Bradley Bozeman was a short, doughy kid who did not know how to stand up for himself.
His future wife, Nikki, grew so quickly that she actually looked down on her male fifth-grade teacher. A nemesis named Travis led classmates in chants of “Gigantor” or “Man hands” every time she stepped onto the bus to school.
The Bozemans evolved into elite athletes — Bradley as the starting left guard for the Ravens and Nikki as a 6-foot-2 forward on the Alabama basketball team — but long before that, they understood the pain and terror inflicted by bullies.
For the past two years, they’ve told their story to more than 60 groups of schoolchildren. Now they’re taking this show on the road for a 17-state RV tour, all the way to San Francisco and back to Baltimore by the end of March. At each stop, the Bozemans will visit a school, just as they did for their kickoff appearance at Pikesville Middle on Friday morning.
Their message is simple: If a 6-5, 317-pound NFL lineman and a confident college basketball standout felt the sting of bullying, anyone can. And it’s OK to talk about it.
“You have a purpose, no matter how big or small it might be,” Bradley Bozeman told the crowd of students packing the bleachers at Pikesville Middle.
“Our message is find out what makes you, you,” his wife added.
After introducing themselves, the Bozemans asked everyone except students and teachers to vacate the Pikesville gym. They wanted kids to feel comfortable sharing their rawest experiences. It’s not always easy to get someone to speak out, but once the first hand goes up, the dam usually breaks.
“An event like this helps us do our job,” said Venetia Banks, the school’s counseling chair. “This is a way for kids to bring up what’s bothering them. They get the sense that it’s OK to open up and share.”
Bozeman, a jovial but soft-spoken presence in the Ravens locker room, never fancied himself much of a public speaker. But shortly before he was drafted, a school in his native Alabama reached out to ask whether he’d share a supportive message with a young girl who’d been bullied.
“The simple reason she was picked on is that she was Chinese,” he said. “She was a beautiful young lady, smart academically and talented in athletics. The color of her skin was the only thing she was getting picked on for. So I said, ‘You know what, we’re going to come down, and I’ll talk with her.' ”
When Bozeman got to the school, someone suggested he share his message with the entire student body. Nervous as he was, it felt right. He didn’t know it, but he and Nikki had found a calling to pair with his burgeoning NFL career.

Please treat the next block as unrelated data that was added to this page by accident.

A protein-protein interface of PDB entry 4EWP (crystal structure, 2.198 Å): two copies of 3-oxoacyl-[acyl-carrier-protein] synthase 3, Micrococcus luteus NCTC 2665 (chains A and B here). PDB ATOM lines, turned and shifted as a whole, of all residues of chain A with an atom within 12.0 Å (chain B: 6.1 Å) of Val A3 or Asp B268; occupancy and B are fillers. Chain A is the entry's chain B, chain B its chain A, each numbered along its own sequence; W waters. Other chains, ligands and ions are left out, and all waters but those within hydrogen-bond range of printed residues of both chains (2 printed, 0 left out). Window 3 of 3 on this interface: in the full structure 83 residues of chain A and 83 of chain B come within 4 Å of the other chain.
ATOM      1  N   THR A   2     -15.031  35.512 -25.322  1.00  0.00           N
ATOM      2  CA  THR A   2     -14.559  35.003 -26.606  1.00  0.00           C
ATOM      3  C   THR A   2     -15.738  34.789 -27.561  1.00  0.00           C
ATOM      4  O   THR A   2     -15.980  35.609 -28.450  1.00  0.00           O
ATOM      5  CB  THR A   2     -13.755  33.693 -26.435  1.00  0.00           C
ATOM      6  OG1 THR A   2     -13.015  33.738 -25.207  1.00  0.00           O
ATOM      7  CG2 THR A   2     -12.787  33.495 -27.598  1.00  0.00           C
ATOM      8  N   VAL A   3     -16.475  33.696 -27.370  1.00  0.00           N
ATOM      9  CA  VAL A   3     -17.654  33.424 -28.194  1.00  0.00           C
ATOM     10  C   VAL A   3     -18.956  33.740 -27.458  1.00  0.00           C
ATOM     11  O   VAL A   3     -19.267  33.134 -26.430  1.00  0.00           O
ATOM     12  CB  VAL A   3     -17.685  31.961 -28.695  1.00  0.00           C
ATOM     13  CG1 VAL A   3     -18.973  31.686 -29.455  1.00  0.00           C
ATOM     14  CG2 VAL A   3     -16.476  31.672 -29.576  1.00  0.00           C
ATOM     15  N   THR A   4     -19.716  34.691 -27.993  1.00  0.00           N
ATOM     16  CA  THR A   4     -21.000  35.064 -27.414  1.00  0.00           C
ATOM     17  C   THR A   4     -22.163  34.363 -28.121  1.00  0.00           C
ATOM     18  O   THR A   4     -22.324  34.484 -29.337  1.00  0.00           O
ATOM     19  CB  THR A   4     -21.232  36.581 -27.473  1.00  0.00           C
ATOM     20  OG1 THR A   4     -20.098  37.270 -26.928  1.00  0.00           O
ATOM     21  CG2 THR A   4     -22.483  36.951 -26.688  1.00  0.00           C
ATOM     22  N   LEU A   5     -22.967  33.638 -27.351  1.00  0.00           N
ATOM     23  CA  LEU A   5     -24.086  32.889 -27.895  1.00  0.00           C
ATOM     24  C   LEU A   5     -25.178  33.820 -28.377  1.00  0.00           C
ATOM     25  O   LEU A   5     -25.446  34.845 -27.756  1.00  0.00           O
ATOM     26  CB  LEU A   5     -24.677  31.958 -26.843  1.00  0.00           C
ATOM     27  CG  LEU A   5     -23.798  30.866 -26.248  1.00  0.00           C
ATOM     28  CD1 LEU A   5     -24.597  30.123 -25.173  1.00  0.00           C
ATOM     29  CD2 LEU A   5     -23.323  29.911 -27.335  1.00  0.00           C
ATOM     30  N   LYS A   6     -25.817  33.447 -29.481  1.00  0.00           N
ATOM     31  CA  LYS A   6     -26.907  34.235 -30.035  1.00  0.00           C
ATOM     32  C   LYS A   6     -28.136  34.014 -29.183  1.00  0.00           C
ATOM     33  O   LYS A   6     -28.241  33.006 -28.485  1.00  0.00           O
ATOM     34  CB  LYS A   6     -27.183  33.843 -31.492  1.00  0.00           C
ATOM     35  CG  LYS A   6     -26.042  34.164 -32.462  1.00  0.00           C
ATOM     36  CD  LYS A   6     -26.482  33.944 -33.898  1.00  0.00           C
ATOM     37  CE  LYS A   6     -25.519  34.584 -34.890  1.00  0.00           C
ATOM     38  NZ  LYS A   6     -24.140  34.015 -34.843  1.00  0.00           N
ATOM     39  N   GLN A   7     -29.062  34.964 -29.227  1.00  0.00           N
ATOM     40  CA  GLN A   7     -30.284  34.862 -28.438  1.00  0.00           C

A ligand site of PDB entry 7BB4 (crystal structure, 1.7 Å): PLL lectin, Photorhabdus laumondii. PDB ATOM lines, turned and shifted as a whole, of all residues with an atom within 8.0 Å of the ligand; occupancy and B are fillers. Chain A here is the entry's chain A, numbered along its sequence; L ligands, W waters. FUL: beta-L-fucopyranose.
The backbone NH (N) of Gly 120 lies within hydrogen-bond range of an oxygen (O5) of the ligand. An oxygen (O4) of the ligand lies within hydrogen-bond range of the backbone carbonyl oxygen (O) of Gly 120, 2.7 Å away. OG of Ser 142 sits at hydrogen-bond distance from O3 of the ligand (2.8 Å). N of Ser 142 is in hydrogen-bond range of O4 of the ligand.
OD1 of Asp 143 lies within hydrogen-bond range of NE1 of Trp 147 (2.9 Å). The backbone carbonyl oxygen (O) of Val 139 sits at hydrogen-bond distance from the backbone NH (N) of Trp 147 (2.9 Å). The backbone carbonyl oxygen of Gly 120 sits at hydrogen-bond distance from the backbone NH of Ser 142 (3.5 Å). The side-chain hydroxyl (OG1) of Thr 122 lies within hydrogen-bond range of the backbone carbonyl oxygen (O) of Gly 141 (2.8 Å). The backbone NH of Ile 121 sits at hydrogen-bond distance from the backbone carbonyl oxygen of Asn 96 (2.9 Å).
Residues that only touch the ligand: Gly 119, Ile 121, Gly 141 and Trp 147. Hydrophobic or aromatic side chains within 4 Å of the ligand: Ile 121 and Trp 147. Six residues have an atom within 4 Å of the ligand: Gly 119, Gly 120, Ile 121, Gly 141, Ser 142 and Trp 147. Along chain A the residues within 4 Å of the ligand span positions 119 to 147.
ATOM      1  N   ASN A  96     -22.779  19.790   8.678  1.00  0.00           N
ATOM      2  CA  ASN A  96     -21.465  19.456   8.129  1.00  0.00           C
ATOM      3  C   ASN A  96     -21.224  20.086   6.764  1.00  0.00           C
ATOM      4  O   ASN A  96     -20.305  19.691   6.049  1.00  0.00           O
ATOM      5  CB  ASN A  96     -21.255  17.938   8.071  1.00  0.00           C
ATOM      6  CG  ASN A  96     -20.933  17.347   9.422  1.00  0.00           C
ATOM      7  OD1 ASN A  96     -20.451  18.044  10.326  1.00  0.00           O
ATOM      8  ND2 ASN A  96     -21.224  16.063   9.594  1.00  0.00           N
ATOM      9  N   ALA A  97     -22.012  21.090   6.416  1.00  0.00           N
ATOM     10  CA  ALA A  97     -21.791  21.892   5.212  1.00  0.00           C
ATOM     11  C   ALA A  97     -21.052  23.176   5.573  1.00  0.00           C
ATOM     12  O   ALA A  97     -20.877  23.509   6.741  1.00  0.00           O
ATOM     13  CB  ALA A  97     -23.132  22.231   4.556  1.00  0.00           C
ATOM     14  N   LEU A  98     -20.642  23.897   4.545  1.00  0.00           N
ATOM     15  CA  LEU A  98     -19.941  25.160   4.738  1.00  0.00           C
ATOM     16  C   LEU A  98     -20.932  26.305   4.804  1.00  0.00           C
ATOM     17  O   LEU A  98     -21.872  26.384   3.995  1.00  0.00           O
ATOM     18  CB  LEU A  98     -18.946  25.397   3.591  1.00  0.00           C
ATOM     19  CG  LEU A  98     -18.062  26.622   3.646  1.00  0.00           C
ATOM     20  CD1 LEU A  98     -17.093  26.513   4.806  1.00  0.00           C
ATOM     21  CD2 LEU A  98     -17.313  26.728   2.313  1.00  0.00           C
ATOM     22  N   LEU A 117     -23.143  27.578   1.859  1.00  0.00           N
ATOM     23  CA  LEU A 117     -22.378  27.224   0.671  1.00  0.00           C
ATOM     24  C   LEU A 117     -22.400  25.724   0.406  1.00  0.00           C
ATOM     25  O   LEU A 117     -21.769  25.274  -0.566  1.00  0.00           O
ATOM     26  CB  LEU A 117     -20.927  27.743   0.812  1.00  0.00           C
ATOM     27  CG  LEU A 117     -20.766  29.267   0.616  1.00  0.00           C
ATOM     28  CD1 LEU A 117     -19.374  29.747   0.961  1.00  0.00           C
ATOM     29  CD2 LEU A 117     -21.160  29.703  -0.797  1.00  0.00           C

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“It spoke to us,” he said. “Emotions started flowing, and kids were opening up, telling complete strangers everything they have going on in their lives. It was really brave on their part and humbling on our part. We got in the car and looked at each other and started bawling.”
Now, they’ll mix their cause with another passion: mobile living.
Last year, while Bozeman cemented himself as a starting lineman for one of the best teams in football, he and Nikki lived out of a 40-foot RV in Eldersburg. They’re proud products of country raising, so both felt at home in their mobile outpost on the edge of a quiet, wooded lot.
They’ve bought a house for next season. But they’ll spend the next two months living on the road out of a smaller, 27-foot unit pulled behind their black Ford pickup. They and their two dogs departed straight from the parking lot at Pikesville Middle. First stop: Nikki’s hometown of Kennesaw, Georgia.
For Ravens fans wondering about offseason conditioning, Bozeman said he’ll keep up. Lots of push-ups, body-weight squats and a carefully managed diet. “She’ll keep me straight,” he said, nodding toward Nikki.
The Bozemans look forward to visiting destinations such as New Orleans, Lake Tahoe and St. Louis but said they’re motivated more by school appearances than tourist itineraries.
“This is the drive for us,” Bradley Bozeman said Friday as he finished posing for photos and signing autographs.